In the meantime I had the chance to finish the Kettenkrad and the figures in almost one go, with some relaxing weeks of holidays in between. So this is now the result:
The figures where finished and painted using Vallejo acrylics and some oil washes. The Krad was heavily weathered, starting with sponge chipping and some hand painted chips, using oil washes and a lot of dirt, consisting of oils, plaster and white spirit.
For the base, I discovered that artists’ acrylic paste mixed with plaster and acryilc color makes some very good mud, and I also applied this mixture to the Krad and the trailer. The puddles of still water were added using Vallejo Still Water.
The load of the trailer is from the spare box, and consists of jerry cans, blanket, and bags.
Now this project is finished, it was very demanding due to the sculpture of four figures and the amount of changes required for the Kettenkrad, but I also had a lot of fun and I am quite happy with the result (and my somewhat improving sculpting skills)…
I have now finished the construction of the Krad, and now it can be painted:
I continued to build the rear of the Kettenkrad, adding the rails on both sides and the exhaust (which was completely missing in the kit). I also started to glue the overlapping road wheels of the running gear together, to avoid later problems with adjusting the wheels precisely. The whole array of wheels can still be removed from the axles to faciliate painting:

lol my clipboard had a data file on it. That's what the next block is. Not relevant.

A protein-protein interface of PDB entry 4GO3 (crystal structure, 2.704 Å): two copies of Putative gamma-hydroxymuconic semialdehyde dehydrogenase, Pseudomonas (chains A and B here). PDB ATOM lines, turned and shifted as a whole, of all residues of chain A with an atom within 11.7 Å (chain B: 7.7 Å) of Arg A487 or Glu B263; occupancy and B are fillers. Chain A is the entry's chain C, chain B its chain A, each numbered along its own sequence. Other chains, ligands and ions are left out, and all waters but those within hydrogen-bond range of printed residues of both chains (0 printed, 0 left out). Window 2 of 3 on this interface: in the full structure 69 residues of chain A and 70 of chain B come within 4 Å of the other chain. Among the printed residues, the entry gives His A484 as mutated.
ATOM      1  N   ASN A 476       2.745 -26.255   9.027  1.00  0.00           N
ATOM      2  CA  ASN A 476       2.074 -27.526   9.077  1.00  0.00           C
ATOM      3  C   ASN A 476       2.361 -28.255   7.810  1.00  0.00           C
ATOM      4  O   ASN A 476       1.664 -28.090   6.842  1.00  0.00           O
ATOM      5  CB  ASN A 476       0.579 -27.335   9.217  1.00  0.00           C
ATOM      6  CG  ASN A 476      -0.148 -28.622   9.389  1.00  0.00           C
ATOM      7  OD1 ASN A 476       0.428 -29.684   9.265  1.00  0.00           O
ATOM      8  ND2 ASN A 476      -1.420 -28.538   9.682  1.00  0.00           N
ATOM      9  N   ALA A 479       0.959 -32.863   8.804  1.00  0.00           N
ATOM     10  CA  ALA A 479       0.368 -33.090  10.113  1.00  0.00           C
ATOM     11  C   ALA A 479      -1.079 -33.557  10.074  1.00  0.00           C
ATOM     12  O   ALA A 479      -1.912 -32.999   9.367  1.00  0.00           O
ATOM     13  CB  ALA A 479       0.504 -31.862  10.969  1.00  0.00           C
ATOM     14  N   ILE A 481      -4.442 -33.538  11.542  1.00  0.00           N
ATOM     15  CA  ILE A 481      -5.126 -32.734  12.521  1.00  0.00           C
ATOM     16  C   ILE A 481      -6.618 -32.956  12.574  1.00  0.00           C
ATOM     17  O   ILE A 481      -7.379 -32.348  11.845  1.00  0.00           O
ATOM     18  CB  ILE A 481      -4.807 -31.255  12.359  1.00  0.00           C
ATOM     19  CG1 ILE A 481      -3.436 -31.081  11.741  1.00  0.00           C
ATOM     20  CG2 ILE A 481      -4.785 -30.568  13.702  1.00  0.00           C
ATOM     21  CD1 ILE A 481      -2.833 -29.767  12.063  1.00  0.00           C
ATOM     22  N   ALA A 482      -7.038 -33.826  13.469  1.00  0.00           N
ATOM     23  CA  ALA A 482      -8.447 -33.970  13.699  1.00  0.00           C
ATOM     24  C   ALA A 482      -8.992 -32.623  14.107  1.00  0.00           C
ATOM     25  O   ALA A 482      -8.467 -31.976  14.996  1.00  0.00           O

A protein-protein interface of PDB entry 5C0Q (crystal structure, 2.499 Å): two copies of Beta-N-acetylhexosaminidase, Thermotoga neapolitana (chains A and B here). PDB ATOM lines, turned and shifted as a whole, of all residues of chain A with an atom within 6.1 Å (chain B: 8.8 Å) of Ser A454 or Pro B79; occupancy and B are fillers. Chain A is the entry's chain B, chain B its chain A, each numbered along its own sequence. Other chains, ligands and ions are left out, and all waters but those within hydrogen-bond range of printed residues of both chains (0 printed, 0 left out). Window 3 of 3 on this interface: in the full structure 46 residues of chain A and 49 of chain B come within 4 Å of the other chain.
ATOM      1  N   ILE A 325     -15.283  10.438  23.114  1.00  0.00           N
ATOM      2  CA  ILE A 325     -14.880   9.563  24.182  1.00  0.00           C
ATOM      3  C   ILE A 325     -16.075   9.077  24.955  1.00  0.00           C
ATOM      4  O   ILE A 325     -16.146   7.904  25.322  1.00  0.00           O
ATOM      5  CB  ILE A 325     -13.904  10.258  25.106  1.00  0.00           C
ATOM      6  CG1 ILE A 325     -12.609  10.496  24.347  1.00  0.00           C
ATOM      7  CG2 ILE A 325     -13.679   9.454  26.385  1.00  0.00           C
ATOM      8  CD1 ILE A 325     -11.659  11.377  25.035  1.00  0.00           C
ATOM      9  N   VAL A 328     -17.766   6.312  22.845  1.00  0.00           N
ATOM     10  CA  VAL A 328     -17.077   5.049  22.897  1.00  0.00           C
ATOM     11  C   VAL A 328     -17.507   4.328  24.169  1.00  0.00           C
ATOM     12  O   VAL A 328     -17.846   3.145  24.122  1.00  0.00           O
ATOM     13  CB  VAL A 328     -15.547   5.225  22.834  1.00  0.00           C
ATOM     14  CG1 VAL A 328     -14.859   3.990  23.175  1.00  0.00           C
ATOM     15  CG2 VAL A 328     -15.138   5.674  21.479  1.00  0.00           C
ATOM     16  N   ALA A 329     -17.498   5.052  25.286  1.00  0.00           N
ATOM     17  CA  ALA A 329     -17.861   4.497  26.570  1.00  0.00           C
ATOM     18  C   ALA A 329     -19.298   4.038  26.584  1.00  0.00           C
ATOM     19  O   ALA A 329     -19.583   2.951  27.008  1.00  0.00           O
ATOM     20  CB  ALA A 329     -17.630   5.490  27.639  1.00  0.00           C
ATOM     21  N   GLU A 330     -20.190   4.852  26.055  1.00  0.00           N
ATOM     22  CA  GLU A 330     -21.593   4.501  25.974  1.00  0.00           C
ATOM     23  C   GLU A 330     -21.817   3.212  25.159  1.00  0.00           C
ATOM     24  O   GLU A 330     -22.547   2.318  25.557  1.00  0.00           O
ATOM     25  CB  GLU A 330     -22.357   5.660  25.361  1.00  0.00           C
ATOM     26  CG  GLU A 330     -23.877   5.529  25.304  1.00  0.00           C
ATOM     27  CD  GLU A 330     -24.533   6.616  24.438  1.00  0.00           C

The gearbox is now finished, and glued into the hull together with the engine. Adding all the small details was actually a lot of fun. I then pushed the bent side parts a bit apart using a piece ofthick styrene sheet, added the fasteners of the stowage boxes on both sides, and finally glued the bench on its place at the back. I also soldered together a frame holding the hatches that regulate the cooling air intake (located below the bench), and glued it into the hull. On the last pictures, the driver’s seat can be seen with its mount, also soldered together from scratch. The pin will be fitted into the lower part of the mount to fix the seat permanently later on.
In the meantime, I started to work on the Krad. First, I collected some reference pictures from still existing vehicles, together with all wartime sources I could find.
Then I started to build the body. As the details of the Dragon kit are rather poor, there is some substantial detailing needed. I removed some parts on the back that will be recreated from brass rods, hollowed the fenders with my Dremel tool and put some parts together for the basic shape of the model. As can be seen from the picture taken from the front of the vehicle, the sides are bent a little, which will be corrected by adding the engine cover and the bench on the back. Also quite some filling and sanding will be needed:
The engine is fairly detailed, and as I will not leave the engine cover open, this should be ok. But the gearbox, the support for the seat and all the mechanical parts underneath the driver’s seat are very poorly modelled, i. e. most of them are completely missing. So I took my references, and started to build the gearbox from scratch:
I have a Dragon Kettenkrad kit on the shelf (late version), using that I want to built a scene based on a historical picture:
The trailer (Sonderanhänger 1) has to be scratch built, as well as the figures riding the Kettenkrad. I have not yet decided whether I will build a Wehrmacht vehicle or one used by the Waffen SS.
The picture title dates the picture to the beginning of 1944, therefore the scene could have taken place on the retreat from Cherkassy.